When "Good job!" doesn't cut it: Alternative ways to praise your ADHD child
If you have ever set foot inside of a school then undoubtedly you have heard the phrase, “Good job” spoken in excitedly rising tones to praise a student for doing well. But at what? And this is my problem with this exclamatory clichÃ©. It doesn’t provide the child or anyone else for that matter, any bit of detail of why they are being praised in the first place.
Imagine if you were getting your performance appraisal at work and your boss intermittently shouted “Good Job!” to you. You would soon lose patience and walk away thinking someone might have spiked their coffee. I dare say that parroting this phrase repeatedly causes students to tune it out over time as it becomes more and more meaningless.
I am guilty of uttering these words just as much as anyone else. I caught myself the other day in a broken record loop of responding to my son’s every correct answer with an automatic “Good Job” response. I feel I am a victim of my own learned behaviorism.
So what are the alternatives ways to praise a child or student? You want to let them know when they are doing well but how?
Let me count the ways! I will give you my list here which I welcome you to add your suggestions.
- Be more specific in your verbal praise. Say things like, “I like the way you (describe behavior).” For example, if they have cleaned up their room you might say, “I really like the way you picked up all of your clothes from your floor and emptied your trashcan.” If the praise is geared for behavior you can add a “because” in there. For example, “I like the way you helped me with chores because now I have more free time to spend with you.”
- You can also remind children of what they are doing well by creating a visual “Success” poster. I create one for my son’s achievements where I take photos of things he has accomplished and I glue them onto the board. Or I have also had a communication sheet between any of my child’s teachers and therapists where they write what my son has done especially well that week and then I share this information with him.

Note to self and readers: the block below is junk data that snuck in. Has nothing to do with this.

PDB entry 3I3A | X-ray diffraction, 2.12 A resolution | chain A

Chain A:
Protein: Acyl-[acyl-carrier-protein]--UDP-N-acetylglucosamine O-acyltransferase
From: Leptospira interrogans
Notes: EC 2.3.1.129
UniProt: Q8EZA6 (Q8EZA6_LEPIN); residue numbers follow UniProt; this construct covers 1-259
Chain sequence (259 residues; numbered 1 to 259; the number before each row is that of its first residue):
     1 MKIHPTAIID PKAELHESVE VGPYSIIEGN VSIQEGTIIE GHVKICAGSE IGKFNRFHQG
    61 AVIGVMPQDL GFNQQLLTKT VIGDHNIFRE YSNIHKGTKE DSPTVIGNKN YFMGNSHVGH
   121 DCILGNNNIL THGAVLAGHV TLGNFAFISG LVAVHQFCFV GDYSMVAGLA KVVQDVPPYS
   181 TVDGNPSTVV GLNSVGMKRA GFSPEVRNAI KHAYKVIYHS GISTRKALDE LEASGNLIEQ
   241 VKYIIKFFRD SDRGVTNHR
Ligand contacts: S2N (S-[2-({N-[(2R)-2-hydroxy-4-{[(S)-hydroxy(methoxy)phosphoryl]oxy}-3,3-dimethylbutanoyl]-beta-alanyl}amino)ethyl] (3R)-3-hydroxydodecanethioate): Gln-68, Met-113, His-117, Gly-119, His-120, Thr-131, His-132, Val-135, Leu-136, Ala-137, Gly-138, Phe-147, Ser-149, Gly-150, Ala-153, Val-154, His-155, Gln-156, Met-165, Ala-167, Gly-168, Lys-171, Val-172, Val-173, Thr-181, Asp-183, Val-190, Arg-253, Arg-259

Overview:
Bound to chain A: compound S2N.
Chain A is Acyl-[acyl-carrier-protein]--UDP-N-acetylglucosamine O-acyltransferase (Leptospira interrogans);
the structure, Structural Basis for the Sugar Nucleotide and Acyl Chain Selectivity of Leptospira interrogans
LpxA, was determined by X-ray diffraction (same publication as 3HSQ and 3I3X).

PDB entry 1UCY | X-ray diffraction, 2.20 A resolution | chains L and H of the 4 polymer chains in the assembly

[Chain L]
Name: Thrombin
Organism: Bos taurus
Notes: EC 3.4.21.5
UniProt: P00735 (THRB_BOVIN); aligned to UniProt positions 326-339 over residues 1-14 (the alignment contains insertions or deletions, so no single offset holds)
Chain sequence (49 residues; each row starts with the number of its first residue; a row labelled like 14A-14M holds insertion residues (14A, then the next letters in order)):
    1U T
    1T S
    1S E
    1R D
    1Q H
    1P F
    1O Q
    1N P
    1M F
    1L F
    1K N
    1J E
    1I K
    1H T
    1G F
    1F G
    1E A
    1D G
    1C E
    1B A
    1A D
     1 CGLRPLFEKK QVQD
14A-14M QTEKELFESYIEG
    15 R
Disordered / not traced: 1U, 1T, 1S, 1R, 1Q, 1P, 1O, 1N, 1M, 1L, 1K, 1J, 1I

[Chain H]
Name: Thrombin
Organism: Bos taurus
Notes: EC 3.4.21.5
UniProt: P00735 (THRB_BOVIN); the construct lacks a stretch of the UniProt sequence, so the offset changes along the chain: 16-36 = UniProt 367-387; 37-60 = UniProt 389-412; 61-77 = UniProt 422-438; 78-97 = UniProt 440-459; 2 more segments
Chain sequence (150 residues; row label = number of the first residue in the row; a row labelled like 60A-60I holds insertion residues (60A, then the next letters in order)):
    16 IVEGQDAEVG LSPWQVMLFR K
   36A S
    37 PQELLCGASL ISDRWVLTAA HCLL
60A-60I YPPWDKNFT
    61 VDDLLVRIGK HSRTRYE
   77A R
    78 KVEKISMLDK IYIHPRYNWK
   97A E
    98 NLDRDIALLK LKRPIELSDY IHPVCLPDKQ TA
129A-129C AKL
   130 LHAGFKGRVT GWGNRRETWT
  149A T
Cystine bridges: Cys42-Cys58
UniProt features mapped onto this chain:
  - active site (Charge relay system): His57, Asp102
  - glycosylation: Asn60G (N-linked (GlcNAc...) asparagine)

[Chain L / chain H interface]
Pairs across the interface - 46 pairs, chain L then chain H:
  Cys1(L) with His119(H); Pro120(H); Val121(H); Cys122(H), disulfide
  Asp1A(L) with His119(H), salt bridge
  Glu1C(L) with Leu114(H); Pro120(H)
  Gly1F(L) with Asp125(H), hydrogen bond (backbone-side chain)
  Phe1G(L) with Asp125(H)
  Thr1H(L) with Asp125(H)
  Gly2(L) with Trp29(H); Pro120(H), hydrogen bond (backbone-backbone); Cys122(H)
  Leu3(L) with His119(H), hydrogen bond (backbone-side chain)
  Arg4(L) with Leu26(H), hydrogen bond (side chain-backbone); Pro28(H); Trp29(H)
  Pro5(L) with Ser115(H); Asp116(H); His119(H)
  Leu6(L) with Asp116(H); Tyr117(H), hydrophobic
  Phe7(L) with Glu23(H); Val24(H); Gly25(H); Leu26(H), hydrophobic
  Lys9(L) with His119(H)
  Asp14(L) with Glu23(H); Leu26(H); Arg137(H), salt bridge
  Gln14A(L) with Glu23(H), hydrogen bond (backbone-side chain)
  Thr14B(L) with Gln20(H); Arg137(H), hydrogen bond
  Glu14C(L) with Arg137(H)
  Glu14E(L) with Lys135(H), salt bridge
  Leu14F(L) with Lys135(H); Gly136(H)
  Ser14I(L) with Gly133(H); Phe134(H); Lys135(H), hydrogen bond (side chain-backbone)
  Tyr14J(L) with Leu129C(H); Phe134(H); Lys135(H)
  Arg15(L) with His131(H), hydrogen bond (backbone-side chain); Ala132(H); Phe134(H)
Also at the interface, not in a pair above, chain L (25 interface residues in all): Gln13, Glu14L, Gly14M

- Another way to praise is to allow your child the opportunity to learn how to self-evaluate. Provide a check off sheet for certain tasks they have completed. For example you can provide a self-evaluation sheet for completing homework. Such a self-evaluation may have items listed such as: “Checked math answers for accuracy” or “Fixed any spelling errors.” When they are finished with their self-evaluation sit down and go over the list with your child present. Give specific praise for self-monitoring as in “Yes I can see that you went back to correct any mistakes -this is good!”
- Praising the effort a child makes instead of focusing only on the outcome can keep a child motivated to keep going and not give up on the task. Give reminders that they are near their goal as in “You worked really hard today on your project. It is not finished but you are getting there.”
- If you are going to use verbal praise then at least be creative in your phrasing. Use a variety of descriptors so that your student or child doesn’t tune you out. Here is a web site which provides a list of 101 alternatives to saying “Good Job.”
- Rephrase your praise to allow for your child to internalize how they feel about themselves and their accomplishments without always having to rely upon external kudos. Instead of always saying “I am proud of you,” you can rephrase this as “You should be proud of yourself.” Or another example might be, “You probably feel very happy that you shared your toys and made your friend smile.”
Above all praise should be genuine and not overdone. Children are very quick to know when praise is insincere or rote. Nobody likes false compliments. But praise which is given in a creative and honest way can help to reinforce a child’s sense of motivation and increase self-esteem. The end goal is to have your child be able to evaluate themselves accurately and be proud of their efforts and accomplishments.